Example: "Du Pont" for "E. I. du Pont de Nemours & Co."

Note: The distinction between trademark and trade name is standardized in American standards and included in terminology collections.

Blind MARTIF Representation: <termNote Type='commercialRestriction'>...</termNote>

Example:

<ntig lang=en>
<termGrp>
<term> Du Pont </term>
<termNote type='commercialRestriction'> trade name </termNote>
</termGrp>
</ntig>

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2.4-2.9

Description: Classification of a term according to the methodology employed in creating the term.

Blind MARTIF Representation: <termNote type=X>...</termNote>, where X is a permissible instance.

Permissible Instances:

    • 2.4.1 term provenance

Description: Classification of a term according to the methodology employed in creating the term.

Blind MARTIF Representation: <termNote type='termProvenance'>...</termNote>

Note: Types of term provenance are:

      1. transdisciplinary borrowing
      2. Description: A term taken from a another subject field.

        Example:

        term = ram:Þ <biology> animal Þ <military science> battering ram Þ <manufacturing engineering> press ram

        Note: The source discipline, subject field, or domain can be indicated as an extension of the data category content: transdisciplinary borrowing from metallurgy.

      3. translingual borrowing
      4. Admitted Name: loan word

        Description: A term taken from a foreign language and at least partially naturalized. example: de Raster Þ en raster [no change in meaning: grid used for digitizing data] en handy Þ de Handy [change in meaning: en adjective referring to anything that is convenient to use Þ de cellular phone]

        Note: The source language can be indicated as an extension of the data category content; e.g., translingual borrowing from English. The relation between loan words in the target language and the original in the source language may be either one of identity (Raster-raster) or of semantic change (handy-Handy).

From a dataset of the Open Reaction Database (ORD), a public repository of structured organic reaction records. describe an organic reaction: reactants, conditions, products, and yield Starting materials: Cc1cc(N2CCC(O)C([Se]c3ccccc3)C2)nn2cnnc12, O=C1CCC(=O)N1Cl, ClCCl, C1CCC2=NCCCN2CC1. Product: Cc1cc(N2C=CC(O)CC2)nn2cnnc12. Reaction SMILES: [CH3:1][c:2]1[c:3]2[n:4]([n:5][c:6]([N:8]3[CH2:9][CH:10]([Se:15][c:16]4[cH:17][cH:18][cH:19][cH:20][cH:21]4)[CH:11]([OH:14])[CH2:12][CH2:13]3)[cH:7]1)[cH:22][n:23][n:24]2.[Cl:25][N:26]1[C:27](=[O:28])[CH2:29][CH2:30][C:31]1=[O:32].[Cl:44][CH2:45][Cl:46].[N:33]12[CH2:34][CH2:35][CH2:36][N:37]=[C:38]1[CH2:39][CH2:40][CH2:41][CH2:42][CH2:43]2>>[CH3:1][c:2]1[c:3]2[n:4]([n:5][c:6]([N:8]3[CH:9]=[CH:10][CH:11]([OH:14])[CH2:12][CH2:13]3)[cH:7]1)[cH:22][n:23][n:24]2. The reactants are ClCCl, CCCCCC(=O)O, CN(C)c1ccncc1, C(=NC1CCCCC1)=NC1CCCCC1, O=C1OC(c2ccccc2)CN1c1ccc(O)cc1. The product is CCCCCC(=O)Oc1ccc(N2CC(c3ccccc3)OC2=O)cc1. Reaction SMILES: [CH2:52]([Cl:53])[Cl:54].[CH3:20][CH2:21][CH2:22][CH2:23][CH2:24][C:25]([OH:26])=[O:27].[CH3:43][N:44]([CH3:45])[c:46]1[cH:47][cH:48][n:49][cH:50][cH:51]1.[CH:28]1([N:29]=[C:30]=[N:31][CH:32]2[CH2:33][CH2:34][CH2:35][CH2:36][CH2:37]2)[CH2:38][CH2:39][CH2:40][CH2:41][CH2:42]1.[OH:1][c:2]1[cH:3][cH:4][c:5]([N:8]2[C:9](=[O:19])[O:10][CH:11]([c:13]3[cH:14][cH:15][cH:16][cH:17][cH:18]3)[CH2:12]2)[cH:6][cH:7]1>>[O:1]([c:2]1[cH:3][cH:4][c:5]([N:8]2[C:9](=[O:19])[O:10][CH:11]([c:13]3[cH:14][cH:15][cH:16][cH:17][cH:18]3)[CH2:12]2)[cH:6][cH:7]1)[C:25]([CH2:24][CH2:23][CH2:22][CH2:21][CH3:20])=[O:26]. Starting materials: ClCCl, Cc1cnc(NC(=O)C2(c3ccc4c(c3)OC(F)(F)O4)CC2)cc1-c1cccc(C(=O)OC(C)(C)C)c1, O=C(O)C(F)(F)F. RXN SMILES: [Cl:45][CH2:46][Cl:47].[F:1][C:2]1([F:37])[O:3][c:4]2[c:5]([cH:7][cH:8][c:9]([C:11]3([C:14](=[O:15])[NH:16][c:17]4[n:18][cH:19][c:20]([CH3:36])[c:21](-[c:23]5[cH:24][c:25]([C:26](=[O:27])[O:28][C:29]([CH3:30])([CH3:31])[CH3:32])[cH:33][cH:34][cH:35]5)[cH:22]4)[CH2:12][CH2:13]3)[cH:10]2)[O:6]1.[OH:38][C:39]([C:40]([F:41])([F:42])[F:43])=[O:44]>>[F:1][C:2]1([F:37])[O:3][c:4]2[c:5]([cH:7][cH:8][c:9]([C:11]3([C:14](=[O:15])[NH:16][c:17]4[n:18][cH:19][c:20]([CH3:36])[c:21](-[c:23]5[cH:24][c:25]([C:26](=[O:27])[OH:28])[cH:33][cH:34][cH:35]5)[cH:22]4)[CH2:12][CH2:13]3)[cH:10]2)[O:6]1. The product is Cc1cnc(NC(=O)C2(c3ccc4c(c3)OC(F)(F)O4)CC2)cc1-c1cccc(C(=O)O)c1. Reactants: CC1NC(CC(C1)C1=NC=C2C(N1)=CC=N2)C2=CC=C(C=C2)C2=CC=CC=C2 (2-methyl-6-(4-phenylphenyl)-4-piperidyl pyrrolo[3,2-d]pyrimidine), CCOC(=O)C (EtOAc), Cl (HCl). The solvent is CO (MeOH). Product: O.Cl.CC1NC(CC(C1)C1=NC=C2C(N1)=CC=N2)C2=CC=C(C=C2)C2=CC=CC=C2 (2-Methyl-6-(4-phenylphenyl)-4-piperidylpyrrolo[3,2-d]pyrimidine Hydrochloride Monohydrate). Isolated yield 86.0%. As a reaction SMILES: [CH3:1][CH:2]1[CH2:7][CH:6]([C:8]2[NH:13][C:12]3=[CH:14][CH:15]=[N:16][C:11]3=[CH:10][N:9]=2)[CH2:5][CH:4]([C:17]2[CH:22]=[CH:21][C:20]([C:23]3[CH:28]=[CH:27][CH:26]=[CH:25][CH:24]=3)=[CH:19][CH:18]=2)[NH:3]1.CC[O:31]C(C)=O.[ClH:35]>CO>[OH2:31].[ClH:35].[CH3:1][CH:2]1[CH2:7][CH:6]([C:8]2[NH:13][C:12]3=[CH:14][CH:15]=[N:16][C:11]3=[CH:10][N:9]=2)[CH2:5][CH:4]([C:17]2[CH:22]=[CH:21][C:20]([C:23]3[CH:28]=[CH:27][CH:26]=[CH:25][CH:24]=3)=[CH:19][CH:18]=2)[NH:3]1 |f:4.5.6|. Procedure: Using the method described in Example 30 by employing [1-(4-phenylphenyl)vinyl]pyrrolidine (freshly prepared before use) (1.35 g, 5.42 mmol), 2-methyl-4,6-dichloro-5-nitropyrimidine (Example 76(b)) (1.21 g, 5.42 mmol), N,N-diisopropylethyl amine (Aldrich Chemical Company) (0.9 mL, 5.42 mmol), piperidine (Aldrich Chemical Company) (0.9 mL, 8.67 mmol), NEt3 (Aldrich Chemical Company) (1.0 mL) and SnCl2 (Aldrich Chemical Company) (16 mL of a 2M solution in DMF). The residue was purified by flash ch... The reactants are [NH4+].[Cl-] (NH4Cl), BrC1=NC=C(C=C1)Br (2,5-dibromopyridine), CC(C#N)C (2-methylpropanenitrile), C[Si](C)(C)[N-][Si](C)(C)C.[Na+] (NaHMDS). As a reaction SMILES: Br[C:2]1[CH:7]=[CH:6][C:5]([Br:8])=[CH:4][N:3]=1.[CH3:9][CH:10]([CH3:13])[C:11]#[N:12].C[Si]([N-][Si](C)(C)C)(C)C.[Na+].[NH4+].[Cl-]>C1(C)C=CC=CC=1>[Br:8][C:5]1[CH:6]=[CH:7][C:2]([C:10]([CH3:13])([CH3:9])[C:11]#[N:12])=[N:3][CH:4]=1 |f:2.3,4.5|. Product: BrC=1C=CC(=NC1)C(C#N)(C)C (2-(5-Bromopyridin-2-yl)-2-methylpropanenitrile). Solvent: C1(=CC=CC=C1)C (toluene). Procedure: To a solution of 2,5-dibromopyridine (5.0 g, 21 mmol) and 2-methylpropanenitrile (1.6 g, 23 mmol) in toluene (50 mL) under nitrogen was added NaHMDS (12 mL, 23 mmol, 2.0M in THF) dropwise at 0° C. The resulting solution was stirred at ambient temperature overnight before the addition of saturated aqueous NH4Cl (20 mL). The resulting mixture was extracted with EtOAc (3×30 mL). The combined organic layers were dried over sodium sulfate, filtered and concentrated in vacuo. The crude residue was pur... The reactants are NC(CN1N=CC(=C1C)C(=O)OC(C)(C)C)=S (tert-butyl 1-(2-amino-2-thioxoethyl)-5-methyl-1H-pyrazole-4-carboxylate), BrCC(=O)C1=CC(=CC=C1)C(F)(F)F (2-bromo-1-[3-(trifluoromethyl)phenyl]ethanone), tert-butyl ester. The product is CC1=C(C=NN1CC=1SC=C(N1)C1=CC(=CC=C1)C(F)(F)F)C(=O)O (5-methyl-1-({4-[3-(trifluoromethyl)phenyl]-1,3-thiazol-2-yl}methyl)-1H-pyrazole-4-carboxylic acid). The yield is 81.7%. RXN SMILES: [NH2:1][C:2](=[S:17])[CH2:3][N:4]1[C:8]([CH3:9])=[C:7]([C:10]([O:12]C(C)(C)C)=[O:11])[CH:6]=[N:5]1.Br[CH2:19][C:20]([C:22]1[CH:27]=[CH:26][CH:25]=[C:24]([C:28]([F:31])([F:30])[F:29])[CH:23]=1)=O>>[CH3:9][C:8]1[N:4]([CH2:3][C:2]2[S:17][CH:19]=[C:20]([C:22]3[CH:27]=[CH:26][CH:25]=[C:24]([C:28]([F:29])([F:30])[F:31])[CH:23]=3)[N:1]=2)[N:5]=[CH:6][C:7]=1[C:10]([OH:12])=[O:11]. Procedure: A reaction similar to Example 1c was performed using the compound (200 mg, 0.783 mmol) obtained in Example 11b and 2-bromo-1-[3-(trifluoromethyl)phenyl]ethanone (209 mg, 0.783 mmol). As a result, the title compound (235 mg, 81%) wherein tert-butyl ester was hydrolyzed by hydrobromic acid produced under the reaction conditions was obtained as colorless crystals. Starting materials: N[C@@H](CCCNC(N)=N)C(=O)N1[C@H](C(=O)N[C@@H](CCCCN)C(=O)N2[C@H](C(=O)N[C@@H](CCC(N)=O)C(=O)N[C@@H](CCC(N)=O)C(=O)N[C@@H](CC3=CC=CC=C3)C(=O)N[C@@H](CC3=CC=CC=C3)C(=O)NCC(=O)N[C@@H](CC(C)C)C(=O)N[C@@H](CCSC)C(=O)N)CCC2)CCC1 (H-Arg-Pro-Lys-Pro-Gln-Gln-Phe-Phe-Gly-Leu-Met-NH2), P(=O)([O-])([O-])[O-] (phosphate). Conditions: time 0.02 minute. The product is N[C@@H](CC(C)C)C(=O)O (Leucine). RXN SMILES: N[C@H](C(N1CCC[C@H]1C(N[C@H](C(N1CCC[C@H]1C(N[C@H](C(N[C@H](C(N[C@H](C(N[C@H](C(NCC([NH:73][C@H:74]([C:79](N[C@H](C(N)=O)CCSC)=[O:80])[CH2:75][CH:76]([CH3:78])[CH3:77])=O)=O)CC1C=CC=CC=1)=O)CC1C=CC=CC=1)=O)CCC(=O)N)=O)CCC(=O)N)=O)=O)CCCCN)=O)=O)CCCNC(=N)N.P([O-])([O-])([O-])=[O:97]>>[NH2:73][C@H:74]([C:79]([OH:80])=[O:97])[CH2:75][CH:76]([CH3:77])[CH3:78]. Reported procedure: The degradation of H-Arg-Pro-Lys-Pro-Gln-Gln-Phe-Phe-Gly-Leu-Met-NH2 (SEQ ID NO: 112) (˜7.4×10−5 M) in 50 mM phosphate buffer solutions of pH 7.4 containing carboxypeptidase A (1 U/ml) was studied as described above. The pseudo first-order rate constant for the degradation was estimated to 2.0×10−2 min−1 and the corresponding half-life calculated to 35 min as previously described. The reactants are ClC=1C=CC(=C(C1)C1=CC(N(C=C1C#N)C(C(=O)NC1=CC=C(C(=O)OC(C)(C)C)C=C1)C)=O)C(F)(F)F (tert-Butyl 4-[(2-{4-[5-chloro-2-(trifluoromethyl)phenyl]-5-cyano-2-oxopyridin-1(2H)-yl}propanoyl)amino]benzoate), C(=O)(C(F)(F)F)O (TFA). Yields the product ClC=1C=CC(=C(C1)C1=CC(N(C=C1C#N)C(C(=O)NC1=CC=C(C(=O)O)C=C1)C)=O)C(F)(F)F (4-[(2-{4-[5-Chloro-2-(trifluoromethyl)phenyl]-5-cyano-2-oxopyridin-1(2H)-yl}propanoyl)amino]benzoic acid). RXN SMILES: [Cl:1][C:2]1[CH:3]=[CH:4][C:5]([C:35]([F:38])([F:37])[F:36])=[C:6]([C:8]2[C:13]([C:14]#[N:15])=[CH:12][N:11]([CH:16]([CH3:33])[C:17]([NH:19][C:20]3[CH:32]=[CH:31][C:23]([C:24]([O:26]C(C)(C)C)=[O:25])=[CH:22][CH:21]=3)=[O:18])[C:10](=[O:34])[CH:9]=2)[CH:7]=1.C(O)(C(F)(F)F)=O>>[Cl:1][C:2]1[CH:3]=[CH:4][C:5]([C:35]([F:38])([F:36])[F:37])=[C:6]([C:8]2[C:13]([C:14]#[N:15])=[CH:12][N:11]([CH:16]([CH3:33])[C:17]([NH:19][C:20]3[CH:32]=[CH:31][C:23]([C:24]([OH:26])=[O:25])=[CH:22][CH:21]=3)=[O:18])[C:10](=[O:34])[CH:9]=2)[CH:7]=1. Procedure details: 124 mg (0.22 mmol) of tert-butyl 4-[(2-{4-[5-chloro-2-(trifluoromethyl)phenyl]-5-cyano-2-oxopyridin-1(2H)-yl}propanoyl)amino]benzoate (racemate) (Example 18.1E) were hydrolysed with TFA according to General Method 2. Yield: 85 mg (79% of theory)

5. loan translation
      6. Admitted Name: calque (deprecated)

        Description: A term whose elements have been literally translated from the elements of a term in a foreign language.

        Example: Definition: viewing area on a computer display screenen window Þ de Fenster Þ es ventana

        Note 1: A translingual borrowing (loan word) involves the direct acceptance of a term from one language into another, whereas loan translation involves the translation of term elements based on componential analysis. The source language can be indicated as an extension of the data category content: loan translation from English.

        Note 2: The French term calque is frequently misused in English to designate an incorrect or undesired loan translation, whereas its meaning in French is strictly that of loan translation. See also false friend 3.2.

      7. neologism

Description: A newly coined term. example:<pharmacology> immunosuppressant Definition: a substance administered for the purpose of suppressing the rejection of transplanted tissue

Term formation exhibits the following behavior in the normalized format. The originating discipline or language is reported as an addition to the permissible instance.

Example:

<termEntry>
<descrip type='subjectField'>computer science</descrip>
<ntig lang=en>
<termGrp>
<term>hardware</term>
<termNote type='termProvenance'>transdisciplinary borrowing from metal tools and equipment</termNote>
</termGrp>
</ntig>
</termEntry>

    • 2.4.2 etymology

Description: Information on the origin of a word and the development of its meaning.

Note: Detailed etymology is primarily a concern of lexicology, although terminology is in some instances concerned with these features, particularly with respect to the coining of neologisms in language planning and term formation environments.

Example: term: aspirinetymology: from acetyl + spiraeic acid (old name for salicylic acid)

Blind MARTIF Representation: <termNote type='etymology'>...</termNote>

Example: (In a record for "aspirin") <termNote type='etymology'>acetyl + spiraeic acid</termNote>

    • 2.5 pronunciation

Description: The representation of the manner by which a term is articulated.

Note: Pronunciation is typically indicated using the International Phonetic Alphabet. A given term can have more than one pronunciation, in which case it can be highly desirable to link the variant pronunciations to an indication of geographical usage.

Example: thermoplastic / q _:meq plæstik /

Blind MARTIF Representation: <termNote type='pronunciation'>

Example: In a record for /,t_: meq ' p l æ s t i k/ : <termNote type='pronunciation'> /&IPA502;&IPA130;:m&IPA322;&IPA321;&IPA501;